A guide to EV charging
The UK is speeding ahead toward net zero emissions, with more and more car buyers shifting gears to go electric. By 2050 we’ll all be driving electric vehicles (EVs) but, in the meantime, it can be confusing understanding all the elements of charging an EV. From learning about the different types of plugs to deciding whether you should invest in a tethered charging unit, going green can quickly turn into a real headache.
If you’re considering buying an EV but confused by all the jargon, have a read of our easy guide to EV charging.
AC charging vs DC charging
Let’s begin with the two different types of power you can use to charge your EV; alternating current (AC) and direct current (DC).
AC is power that comes directly from the grid and needs to be converted to DC to charge an EV. This is done by a converter which is built into the electric car. That is unless you have a DC charger, in which case the converter is within the DC charger itself.
So, what’s the difference? DC charging is much faster than AC charging since it can bypass the car’s converter and supply DC current straight to the car. This method of charging is preferred when you need to recharge an EV quicker on a long journey, for example, at a service station.
However, DC charging requires a lot more power from the grid, resulting in costlier charging tariffs and is only available if your car is compatible with DC charging.
By comparison, AC charges EVs at a reduced rate from DC because it does not draw as much power from the grid, meaning it’ll take longer to get an EV up to full charge.
While this method of charging is not ideal for when you need to quickly recharge your car, it is great for when you want to recharge your car overnight or when you are parked for longer than 20 minutes. The reduced power from AC charging means that less strain is placed on the grid, reducing risk of brownouts and has the added benefit of lower charging tariffs.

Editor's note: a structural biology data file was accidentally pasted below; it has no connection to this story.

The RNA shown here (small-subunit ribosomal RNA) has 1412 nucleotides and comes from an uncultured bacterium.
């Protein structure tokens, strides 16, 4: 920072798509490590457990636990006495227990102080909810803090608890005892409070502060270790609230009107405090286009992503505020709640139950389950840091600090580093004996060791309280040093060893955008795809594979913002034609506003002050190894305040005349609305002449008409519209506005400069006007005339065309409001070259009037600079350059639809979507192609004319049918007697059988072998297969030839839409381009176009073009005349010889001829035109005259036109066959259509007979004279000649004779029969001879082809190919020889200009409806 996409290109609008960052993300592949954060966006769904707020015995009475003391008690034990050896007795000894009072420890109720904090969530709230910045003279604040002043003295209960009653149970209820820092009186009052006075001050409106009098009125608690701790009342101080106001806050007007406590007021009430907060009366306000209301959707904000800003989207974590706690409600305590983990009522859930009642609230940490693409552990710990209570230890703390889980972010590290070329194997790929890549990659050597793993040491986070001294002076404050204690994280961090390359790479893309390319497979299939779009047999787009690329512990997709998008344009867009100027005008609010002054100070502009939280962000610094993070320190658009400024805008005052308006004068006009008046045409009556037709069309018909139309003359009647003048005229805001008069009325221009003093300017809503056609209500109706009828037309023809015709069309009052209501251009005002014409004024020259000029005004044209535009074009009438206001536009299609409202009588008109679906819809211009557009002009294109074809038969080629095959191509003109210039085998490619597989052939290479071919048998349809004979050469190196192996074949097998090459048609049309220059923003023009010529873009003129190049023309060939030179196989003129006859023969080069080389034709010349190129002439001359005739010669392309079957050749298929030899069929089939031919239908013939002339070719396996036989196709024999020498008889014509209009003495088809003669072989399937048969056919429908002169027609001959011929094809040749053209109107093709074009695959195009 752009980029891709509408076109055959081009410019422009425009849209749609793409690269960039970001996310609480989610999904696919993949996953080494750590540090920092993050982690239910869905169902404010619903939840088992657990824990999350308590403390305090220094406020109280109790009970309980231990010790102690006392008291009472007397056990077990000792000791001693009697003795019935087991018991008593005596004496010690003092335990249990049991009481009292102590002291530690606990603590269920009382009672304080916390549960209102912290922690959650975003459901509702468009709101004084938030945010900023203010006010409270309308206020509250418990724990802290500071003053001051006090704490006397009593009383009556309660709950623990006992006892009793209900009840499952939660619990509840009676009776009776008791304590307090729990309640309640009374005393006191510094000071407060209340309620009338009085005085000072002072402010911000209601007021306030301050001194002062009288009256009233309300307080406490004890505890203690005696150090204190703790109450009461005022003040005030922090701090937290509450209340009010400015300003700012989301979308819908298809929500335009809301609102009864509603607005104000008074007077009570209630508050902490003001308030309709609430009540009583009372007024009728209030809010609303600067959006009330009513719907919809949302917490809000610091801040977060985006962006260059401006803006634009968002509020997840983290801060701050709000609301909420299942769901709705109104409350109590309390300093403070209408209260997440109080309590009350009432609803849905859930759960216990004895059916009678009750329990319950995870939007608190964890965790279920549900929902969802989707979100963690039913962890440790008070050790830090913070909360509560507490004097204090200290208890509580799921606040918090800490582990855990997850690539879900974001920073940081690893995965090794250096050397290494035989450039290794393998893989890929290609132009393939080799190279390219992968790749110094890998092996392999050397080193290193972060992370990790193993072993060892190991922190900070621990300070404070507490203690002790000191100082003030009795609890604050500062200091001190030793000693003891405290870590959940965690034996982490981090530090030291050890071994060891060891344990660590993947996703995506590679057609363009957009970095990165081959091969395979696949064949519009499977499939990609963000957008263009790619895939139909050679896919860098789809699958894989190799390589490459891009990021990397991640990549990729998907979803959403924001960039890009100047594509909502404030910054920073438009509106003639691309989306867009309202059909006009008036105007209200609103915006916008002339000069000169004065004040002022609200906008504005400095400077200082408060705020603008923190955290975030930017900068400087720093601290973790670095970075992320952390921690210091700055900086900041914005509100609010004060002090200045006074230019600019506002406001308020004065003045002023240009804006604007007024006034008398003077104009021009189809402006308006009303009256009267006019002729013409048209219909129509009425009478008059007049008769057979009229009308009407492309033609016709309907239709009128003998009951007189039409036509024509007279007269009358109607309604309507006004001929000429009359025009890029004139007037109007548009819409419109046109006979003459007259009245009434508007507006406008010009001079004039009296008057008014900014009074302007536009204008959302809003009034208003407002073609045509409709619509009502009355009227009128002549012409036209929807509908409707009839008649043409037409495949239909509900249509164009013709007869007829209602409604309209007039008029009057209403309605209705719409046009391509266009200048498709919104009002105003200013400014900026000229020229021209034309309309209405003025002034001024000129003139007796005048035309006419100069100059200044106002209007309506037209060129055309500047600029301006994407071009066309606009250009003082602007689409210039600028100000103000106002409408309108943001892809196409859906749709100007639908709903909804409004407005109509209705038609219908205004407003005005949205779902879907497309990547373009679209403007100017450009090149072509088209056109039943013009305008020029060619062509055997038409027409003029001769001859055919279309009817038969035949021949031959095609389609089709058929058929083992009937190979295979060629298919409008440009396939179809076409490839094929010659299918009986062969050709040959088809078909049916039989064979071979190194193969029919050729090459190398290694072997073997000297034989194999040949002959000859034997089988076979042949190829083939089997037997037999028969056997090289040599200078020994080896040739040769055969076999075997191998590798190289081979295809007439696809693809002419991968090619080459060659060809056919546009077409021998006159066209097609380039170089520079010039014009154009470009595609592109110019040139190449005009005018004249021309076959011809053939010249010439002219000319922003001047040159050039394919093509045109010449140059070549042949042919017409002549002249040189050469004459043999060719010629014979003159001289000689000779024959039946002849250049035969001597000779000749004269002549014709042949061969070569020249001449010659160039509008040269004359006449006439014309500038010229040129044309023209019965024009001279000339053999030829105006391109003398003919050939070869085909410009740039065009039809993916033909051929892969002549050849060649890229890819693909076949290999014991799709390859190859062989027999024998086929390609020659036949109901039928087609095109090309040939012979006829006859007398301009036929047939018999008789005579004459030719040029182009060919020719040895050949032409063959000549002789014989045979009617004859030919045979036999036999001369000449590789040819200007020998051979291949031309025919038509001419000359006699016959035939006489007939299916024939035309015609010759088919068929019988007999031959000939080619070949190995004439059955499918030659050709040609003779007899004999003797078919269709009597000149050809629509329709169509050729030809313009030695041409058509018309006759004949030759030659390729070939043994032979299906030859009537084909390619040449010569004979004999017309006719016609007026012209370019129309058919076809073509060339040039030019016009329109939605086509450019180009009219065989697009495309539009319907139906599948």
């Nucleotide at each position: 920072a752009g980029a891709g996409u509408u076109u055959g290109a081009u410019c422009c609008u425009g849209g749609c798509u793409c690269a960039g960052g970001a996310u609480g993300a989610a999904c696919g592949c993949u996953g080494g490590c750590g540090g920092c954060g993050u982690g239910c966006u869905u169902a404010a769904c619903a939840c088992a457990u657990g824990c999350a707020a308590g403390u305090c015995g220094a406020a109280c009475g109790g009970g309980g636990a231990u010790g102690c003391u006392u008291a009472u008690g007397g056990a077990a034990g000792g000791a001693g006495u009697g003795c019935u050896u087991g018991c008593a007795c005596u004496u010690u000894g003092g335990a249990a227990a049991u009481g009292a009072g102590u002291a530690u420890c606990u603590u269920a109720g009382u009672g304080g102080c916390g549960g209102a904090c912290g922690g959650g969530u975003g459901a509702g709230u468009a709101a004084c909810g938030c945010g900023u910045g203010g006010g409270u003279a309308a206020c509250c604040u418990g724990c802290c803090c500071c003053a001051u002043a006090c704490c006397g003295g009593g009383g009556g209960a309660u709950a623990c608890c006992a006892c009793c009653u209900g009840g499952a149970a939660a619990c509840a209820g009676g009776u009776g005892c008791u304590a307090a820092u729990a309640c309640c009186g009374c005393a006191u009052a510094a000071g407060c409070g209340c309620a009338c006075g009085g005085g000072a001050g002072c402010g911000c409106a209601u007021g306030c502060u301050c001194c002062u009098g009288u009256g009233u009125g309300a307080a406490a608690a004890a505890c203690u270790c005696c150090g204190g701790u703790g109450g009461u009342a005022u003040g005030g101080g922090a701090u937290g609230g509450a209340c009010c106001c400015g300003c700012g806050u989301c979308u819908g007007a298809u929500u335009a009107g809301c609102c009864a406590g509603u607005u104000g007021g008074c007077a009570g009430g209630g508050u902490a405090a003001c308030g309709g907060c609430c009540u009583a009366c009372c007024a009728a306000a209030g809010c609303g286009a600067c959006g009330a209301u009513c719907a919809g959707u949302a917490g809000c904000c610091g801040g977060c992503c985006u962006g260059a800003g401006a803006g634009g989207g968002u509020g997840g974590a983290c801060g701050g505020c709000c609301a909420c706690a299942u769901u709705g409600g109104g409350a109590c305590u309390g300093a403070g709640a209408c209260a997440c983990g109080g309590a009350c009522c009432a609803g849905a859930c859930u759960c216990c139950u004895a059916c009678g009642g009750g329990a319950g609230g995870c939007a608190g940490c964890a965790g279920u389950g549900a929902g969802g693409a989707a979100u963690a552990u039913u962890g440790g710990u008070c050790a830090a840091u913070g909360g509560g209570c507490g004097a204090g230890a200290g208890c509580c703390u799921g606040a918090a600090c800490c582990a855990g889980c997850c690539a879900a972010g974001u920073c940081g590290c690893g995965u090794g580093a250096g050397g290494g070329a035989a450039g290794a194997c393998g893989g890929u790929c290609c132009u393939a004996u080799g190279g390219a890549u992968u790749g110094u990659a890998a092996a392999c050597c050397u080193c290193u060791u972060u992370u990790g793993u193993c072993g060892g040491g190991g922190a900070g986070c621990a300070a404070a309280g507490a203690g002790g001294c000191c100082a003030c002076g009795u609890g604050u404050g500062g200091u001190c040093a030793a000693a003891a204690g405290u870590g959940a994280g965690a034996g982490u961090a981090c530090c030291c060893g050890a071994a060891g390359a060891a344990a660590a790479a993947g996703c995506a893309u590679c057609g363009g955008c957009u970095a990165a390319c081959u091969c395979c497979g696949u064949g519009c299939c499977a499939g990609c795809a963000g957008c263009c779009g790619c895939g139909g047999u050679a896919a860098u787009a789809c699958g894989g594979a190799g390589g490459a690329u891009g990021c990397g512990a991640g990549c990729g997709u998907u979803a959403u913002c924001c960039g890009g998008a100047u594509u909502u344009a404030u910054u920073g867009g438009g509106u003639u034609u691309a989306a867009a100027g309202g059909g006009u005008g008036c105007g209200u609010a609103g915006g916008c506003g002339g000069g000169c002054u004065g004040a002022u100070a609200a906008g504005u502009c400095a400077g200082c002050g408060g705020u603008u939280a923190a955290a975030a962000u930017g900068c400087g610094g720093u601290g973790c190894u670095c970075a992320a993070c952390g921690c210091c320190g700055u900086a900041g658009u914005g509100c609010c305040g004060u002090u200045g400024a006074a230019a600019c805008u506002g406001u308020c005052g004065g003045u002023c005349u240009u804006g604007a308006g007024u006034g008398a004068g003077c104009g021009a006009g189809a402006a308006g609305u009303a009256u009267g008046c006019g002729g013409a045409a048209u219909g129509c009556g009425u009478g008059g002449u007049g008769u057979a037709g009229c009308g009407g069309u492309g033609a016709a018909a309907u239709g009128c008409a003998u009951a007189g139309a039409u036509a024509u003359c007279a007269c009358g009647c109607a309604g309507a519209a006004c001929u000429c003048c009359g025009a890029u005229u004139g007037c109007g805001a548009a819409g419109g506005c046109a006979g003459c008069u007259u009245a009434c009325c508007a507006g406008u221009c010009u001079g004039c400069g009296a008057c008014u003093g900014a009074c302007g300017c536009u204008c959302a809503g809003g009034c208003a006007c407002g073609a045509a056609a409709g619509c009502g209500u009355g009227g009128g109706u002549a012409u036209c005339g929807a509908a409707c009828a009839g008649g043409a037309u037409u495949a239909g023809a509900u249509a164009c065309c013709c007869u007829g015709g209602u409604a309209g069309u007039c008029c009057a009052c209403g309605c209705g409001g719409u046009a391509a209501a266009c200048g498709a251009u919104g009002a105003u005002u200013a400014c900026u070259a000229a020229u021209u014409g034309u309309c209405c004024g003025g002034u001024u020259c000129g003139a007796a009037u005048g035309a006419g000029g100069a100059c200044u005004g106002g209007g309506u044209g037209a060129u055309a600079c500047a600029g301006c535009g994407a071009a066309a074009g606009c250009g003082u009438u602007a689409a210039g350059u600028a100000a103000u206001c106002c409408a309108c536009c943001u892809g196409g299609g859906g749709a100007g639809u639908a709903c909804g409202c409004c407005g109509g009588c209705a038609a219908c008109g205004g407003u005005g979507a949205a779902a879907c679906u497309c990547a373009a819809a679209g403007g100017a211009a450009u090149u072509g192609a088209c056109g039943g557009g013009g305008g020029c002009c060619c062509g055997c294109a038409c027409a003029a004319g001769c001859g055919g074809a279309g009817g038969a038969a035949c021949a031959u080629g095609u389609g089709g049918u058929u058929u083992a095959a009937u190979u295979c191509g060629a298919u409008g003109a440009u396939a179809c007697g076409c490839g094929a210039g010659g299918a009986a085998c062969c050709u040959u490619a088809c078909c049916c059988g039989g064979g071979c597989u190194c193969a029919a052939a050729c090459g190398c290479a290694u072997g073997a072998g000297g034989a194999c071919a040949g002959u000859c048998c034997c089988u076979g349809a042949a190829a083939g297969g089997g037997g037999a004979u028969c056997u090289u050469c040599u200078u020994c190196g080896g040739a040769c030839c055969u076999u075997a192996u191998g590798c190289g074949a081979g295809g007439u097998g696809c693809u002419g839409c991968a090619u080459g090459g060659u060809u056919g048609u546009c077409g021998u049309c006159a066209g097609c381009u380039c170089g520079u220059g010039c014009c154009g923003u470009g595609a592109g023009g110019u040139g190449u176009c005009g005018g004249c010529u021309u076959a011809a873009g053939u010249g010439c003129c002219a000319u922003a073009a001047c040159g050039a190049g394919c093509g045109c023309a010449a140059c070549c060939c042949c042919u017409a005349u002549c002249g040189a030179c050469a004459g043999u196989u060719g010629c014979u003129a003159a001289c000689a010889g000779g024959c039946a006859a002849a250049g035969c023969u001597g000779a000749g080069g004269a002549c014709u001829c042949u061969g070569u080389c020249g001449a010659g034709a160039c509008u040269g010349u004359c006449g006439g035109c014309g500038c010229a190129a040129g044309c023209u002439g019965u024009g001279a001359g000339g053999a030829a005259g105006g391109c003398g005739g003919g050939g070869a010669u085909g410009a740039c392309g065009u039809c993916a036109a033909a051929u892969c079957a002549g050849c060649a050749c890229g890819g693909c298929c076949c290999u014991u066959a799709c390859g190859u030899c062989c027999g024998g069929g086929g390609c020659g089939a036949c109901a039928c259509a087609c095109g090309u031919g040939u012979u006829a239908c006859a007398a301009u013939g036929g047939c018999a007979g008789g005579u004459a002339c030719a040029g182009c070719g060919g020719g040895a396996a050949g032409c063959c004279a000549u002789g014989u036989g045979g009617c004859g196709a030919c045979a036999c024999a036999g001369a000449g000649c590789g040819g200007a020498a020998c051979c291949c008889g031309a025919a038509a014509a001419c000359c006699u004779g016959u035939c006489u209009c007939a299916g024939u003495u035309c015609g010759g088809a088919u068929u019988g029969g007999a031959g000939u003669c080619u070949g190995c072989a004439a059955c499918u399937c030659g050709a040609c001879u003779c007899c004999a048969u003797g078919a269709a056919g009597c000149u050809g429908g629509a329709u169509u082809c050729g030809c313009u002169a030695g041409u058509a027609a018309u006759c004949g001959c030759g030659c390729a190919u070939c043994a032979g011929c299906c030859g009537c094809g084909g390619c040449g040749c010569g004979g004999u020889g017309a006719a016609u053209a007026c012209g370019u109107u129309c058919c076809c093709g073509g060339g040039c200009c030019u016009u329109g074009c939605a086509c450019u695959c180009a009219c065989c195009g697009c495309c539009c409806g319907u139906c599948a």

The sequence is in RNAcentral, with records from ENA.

Understanding the different types of plugs
There are two main types of plugs when it comes to AC charging: Type 1 and Type 2.
Type 1 plugs are the American/Japanese standard and are the preferred plug for Asian manufacturers, such as Nissan and Mitsubishi. These are very rare throughout Europe and you would be unlikely to see a Type 1 charger at public charging stations in the UK.
Type 2 plugs are the European standard and are the preferred outlet by European manufacturers, such as Audi, BMW and Mercedes. Almost all EVs and plug-in hybrids (PHEVs) are able to charge at Type 2 outlets, so long as they have the correct cable. It is the most common public charge point standard in the UK and most plug-in car owners will have a cable with a Type 2 connector.
For rapid DC chargers, the CHAdeMO and the combined charging system (CCS) chargers are the two competing chargers that provide energy at 50kW. These rapid chargers will typically charge an EV to 80% in 20-40 minutes.
The CHAdeMO charger is not compatible with AC charging outlets. However, cars that use this charger will always have another socket to accommodate at-home slow AC charging. CHAdeMO chargers also have the added advantage of being bi-directional. This means that energy can flow from the charger to the car and equally from the car back to the charger.
While CCS plugs do not currently have bi-directional energy flows, they have the edge of allowing both rapid DC charging as well as slower AC charging. These outlets are available as both Type 1 (CCS1) and Type 2 (CCS2) models, so will be compatible with most charge points.
Next generation DC rapid chargers are looking at increasing the power output to 150kW and even 350kW, dramatically increasing the average time to recharge EVs.
Tethered vs untethered charge points
The final thing to consider is whether you would prefer a tethered or an untethered charge point. This simply describes whether a charge point has a built-in charging cable.
Tethered charge points are the most convenient, since you won’t have to manually plug in your charging cable into your unit each time.
However, tethered cables are at risk of becoming obsolete should the EV market shift to a different type of adapter in the future. This means you’ll need to purchase an adapter if your car isn’t compatible.
Alternatively, you could consider an untethered charger. Most EVs will supply you with an untethered charge cable upon purchase, and you’ll be able to easily change cables should you need a different type of charger or a longer cable length.
The only drawback is that untethered charge points aren’t as convenient as tethered charge points. You may also want to consider whether you have a knack for misplacing items, in which case a built-in charger may be a better option to avoid a £100+ bill.
Mr. Electric is recognised as a government approved installer of EV charge points and is partnered with EO Charging and Rolec EV, two of Europe’s leading designers and manufacturers of electric vehicle charging stations. For more information about EV charging and to learn about the benefits of EV chargers for your home or workplace, contact our expert advisors at Mr. Electric or call 0800 7311 606.